What Is The Ownership Structure Like For Maggie Beer Holdings Limited (ASX:MBH)?

  • Oops!
    Something went wrong.
    Please try again later.
·4 min read
In this article:
  • Oops!
    Something went wrong.
    Please try again later.
  • Maggie Beer
    Australian cook and restauranteur

The big shareholder groups in Maggie Beer Holdings Limited (ASX:MBH) have power over the company. Large companies usually have institutions as shareholders, and we usually see insiders owning shares in smaller companies. I quite like to see at least a little bit of insider ownership. As Charlie Munger said 'Show me the incentive and I will show you the outcome.

With a market capitalization of AU$190m, Maggie Beer Holdings is a small cap stock, so it might not be well known by many institutional investors. Our analysis of the ownership of the company, below, shows that institutions own shares in the company. We can zoom in on the different ownership groups, to learn more about Maggie Beer Holdings.

View our latest analysis for Maggie Beer Holdings

ownership-breakdown
ownership-breakdown

What Does The Institutional Ownership Tell Us About Maggie Beer Holdings?

Institutional investors commonly compare their own returns to the returns of a commonly followed index. So they generally do consider buying larger companies that are included in the relevant benchmark index.

We can see that Maggie Beer Holdings does have institutional investors; and they hold a good portion of the company's stock. This implies the analysts working for those institutions have looked at the stock and they like it. But just like anyone else, they could be wrong. It is not uncommon to see a big share price drop if two large institutional investors try to sell out of a stock at the same time. So it is worth checking the past earnings trajectory of Maggie Beer Holdings, (below). Of course, keep in mind that there are other factors to consider, too.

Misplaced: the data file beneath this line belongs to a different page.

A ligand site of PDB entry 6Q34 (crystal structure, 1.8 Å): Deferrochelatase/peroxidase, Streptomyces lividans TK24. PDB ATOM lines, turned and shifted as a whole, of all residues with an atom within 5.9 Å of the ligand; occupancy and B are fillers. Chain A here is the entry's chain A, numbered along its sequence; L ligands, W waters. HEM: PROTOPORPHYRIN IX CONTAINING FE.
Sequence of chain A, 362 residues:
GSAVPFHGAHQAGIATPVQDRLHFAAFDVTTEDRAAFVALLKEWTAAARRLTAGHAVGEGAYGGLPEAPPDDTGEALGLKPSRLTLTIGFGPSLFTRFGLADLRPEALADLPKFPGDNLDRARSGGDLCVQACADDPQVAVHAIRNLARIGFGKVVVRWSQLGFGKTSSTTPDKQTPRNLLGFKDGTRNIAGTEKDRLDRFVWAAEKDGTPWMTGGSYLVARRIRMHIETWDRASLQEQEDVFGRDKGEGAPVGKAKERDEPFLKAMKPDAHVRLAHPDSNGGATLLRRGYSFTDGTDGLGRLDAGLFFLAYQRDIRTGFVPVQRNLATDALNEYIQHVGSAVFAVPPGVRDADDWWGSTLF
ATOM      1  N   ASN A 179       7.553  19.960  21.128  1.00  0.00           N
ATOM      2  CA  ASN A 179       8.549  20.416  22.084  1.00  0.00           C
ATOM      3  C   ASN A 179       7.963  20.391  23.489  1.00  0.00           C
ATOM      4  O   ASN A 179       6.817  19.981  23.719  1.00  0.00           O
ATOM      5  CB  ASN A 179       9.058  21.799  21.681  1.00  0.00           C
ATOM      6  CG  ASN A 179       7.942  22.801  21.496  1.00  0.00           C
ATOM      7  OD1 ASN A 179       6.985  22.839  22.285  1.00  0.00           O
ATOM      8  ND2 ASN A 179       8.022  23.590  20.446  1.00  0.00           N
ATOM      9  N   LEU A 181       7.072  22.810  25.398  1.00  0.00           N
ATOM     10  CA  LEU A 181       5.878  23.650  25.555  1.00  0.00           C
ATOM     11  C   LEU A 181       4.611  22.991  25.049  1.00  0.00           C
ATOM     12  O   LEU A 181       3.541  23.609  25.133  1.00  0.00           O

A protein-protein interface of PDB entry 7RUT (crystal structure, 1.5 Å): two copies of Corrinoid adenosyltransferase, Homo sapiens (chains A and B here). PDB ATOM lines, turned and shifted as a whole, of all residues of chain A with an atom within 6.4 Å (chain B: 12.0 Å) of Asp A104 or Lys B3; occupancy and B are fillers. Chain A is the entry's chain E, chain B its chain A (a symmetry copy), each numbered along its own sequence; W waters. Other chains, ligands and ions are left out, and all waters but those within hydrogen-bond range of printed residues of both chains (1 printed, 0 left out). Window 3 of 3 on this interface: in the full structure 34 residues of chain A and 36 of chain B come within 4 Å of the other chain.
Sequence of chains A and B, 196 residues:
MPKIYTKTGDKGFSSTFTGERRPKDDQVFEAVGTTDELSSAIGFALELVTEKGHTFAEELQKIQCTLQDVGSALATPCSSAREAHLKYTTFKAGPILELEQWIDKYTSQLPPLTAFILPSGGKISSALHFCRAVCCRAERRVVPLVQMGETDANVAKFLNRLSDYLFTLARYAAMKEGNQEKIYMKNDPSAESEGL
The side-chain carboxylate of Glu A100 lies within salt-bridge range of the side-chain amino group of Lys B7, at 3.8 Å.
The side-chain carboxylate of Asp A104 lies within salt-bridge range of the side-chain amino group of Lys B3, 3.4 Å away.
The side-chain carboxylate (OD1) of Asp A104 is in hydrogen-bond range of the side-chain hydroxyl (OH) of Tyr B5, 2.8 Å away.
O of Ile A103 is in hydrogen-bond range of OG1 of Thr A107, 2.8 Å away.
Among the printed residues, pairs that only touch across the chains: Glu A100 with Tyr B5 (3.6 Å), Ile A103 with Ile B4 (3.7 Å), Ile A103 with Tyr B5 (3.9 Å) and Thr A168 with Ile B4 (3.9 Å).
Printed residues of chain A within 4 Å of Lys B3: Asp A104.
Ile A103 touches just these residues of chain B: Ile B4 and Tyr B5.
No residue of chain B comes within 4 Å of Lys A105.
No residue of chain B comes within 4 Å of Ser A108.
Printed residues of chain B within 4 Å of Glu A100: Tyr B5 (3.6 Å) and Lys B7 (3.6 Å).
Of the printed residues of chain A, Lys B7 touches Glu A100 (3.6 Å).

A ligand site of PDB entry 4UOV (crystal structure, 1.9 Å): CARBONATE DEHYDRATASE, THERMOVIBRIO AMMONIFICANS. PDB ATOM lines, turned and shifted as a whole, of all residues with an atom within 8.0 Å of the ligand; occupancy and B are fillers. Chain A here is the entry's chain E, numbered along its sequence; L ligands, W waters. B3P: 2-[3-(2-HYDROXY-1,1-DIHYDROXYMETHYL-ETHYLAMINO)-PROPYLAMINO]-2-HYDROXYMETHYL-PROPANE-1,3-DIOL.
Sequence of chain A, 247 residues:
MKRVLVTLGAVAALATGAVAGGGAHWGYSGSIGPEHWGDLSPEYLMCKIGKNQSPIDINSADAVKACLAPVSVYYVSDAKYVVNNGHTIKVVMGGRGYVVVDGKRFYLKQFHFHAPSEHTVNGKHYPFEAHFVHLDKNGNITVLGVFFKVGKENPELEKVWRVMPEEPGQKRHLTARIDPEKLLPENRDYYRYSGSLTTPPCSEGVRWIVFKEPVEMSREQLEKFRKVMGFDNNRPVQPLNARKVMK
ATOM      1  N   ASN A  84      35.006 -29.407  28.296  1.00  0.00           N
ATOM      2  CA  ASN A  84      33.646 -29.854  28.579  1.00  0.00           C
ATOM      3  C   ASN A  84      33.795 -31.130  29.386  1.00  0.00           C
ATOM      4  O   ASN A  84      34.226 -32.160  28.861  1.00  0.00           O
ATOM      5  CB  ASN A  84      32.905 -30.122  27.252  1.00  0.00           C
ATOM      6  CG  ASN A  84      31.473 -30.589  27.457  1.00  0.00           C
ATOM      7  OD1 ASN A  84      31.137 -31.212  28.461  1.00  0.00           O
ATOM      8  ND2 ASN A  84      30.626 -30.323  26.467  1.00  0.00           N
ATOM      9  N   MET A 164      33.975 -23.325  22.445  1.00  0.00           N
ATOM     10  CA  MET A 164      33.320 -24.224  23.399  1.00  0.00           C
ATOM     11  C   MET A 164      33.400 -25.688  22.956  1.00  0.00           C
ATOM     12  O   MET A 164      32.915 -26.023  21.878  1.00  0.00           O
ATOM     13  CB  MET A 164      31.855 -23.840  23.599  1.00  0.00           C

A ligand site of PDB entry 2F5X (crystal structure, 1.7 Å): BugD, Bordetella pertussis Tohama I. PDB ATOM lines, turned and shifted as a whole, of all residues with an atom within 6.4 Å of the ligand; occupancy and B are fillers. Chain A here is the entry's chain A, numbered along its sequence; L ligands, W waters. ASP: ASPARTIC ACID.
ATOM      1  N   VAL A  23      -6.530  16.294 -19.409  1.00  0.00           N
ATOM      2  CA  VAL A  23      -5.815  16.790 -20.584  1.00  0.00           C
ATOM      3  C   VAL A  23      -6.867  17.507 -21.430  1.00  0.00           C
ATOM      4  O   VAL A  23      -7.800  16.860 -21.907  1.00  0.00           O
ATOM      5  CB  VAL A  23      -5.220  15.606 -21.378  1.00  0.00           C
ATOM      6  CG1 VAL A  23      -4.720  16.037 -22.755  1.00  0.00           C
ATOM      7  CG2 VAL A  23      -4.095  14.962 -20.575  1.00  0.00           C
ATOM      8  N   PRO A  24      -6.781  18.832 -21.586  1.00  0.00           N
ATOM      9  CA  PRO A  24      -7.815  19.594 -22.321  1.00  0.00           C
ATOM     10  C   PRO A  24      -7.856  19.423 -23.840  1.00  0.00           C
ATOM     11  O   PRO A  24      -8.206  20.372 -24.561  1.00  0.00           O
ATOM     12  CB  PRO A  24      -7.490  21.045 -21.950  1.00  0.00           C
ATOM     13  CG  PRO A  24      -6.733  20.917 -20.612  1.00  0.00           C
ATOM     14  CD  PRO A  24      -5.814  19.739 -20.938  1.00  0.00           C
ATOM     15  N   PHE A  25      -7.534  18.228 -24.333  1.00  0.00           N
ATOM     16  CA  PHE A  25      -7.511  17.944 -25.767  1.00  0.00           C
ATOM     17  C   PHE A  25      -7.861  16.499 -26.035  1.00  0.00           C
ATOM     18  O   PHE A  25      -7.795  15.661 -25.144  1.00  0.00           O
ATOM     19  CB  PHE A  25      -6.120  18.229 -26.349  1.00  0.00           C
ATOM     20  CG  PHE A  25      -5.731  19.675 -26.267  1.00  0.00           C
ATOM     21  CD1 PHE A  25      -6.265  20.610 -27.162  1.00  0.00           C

earnings-and-revenue-growth
earnings-and-revenue-growth

Maggie Beer Holdings is not owned by hedge funds. The company's largest shareholder is David Morgan, with ownership of 8.1%. For context, the second largest shareholder holds about 8.1% of the shares outstanding, followed by an ownership of 7.9% by the third-largest shareholder.

We also observed that the top 9 shareholders account for more than half of the share register, with a few smaller shareholders to balance the interests of the larger ones to a certain extent.

While it makes sense to study institutional ownership data for a company, it also makes sense to study analyst sentiments to know which way the wind is blowing. Our information suggests that there isn't any analyst coverage of the stock, so it is probably little known.

Insider Ownership Of Maggie Beer Holdings

The definition of company insiders can be subjective and does vary between jurisdictions. Our data reflects individual insiders, capturing board members at the very least. The company management answer to the board and the latter should represent the interests of shareholders. Notably, sometimes top-level managers are on the board themselves.